An industrial distributor plays a key role in the marketing world. One could compare them to a wholesaler in the retail industry. But with industrial marketing, we’re not talking about selling wholesale goods to stores, which then market those products to the public. Rather, industrial distribution deals with providing goods or services that businesses then use in their own production of goods and services.
What Do They Do?
Industrial distributors, which are independent companies, act as intermediaries. They buy industrial products in bulk from a manufacturer and supply them to businesses that then use them for production or manufacturing. The distributor deals with a producer or business market instead of a consumer market.
The distributors work with company buyers or purchasing officers for the exchange. An industrial salesperson represents the distributor to companies and is responsible for generating sales to the buyers.
Who Is Their Market?
The companies that make up an industrial distributor's customer base are interested in what the distributor sells purely for use in their own business, as opposed to companies that buy products from distributors for resale. These companies, in a range of industries, are sometimes referred to as the producer market or the business market.
What Do They Sell?
Individual distributor companies offer a variety of product lines and services. Some choose a small niche product line, while others are broader in what they offer. Their goods or services could be classified as accessories, supplies, installation or something else.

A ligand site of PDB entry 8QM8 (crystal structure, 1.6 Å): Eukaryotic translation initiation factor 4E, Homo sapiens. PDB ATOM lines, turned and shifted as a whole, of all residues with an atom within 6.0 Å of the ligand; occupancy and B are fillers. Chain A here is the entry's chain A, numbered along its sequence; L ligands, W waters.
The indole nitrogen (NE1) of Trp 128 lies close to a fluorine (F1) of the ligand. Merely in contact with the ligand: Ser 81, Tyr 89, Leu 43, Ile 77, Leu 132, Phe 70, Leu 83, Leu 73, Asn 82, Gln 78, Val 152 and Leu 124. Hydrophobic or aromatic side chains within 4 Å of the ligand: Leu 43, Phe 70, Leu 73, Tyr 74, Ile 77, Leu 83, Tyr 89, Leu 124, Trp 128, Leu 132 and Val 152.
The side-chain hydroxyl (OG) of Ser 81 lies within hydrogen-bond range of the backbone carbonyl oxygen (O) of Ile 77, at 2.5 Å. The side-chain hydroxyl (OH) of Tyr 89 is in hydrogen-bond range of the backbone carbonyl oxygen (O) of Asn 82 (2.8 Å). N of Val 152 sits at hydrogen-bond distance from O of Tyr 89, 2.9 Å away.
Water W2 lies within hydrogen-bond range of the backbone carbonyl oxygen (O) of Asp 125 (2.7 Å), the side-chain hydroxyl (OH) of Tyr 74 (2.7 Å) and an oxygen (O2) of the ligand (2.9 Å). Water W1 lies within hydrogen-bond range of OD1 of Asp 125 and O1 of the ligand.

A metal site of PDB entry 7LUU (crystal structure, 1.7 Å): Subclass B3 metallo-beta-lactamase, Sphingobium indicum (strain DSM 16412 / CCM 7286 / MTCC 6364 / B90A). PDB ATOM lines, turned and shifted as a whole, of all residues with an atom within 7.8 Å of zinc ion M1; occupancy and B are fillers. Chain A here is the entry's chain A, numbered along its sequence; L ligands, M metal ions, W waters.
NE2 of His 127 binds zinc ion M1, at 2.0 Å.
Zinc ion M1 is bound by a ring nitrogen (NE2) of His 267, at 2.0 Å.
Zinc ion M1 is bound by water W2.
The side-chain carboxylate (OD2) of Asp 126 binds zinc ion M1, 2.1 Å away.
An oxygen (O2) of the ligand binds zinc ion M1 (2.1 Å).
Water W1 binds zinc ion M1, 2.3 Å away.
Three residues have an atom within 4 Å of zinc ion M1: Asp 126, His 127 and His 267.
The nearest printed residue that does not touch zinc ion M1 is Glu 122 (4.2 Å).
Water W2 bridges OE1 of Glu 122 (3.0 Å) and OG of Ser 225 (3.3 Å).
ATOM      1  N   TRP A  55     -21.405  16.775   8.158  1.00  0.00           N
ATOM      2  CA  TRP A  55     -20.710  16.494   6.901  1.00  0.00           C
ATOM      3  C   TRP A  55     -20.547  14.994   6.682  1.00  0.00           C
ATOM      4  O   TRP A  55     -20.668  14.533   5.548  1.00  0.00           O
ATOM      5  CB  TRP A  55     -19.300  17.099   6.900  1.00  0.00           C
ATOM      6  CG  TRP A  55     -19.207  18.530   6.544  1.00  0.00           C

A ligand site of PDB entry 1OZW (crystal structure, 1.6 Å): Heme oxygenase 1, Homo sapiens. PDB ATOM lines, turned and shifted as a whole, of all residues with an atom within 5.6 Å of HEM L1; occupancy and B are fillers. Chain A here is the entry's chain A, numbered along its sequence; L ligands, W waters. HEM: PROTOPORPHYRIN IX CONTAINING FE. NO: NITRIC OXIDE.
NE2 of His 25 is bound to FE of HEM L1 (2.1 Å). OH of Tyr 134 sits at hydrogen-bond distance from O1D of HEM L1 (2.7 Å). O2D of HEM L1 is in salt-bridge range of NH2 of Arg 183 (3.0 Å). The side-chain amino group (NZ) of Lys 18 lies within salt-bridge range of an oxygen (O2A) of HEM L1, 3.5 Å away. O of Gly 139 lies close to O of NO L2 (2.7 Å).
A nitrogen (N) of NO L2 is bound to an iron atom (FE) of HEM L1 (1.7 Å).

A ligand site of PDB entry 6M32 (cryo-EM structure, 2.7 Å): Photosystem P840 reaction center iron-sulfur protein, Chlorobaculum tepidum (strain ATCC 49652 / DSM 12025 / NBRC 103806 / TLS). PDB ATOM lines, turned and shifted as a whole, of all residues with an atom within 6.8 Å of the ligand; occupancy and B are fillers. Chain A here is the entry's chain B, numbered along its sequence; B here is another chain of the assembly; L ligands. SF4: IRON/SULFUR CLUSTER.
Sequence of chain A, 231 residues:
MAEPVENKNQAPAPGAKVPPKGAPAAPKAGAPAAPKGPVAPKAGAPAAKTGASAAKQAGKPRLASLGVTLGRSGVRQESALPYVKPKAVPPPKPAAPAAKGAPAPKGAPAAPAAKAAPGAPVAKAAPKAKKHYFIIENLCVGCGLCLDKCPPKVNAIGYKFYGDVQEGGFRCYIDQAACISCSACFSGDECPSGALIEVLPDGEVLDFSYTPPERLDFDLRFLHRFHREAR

Whether it is a raw material, software, maintenance service or some other offering, the defining attribute of an industrial product is how the good or service will be used. A product could be considered a consumer good in one case and an industrial good in another based simply on who buys it and why.
Trends in Industrial Distributing
Competition can be fierce among industrial distributors, especially when their product lines are similar but narrow and specific. This has caused industrial distributing companies to improve their customer service and offer incentives such as price cuts and free shipping to encourage their target customers to buy from them. Industrial distributors have also been focusing on efficiency as business has declined in recent years.
Kristie Lorette started writing professionally in 1996. She earned her Bachelor of Science degree in marketing and multinational business from Florida State University and a Master of Business Administration from Nova Southeastern University. Her work has appeared online at Bill Savings, Money Smart Life and Mortgage Loan.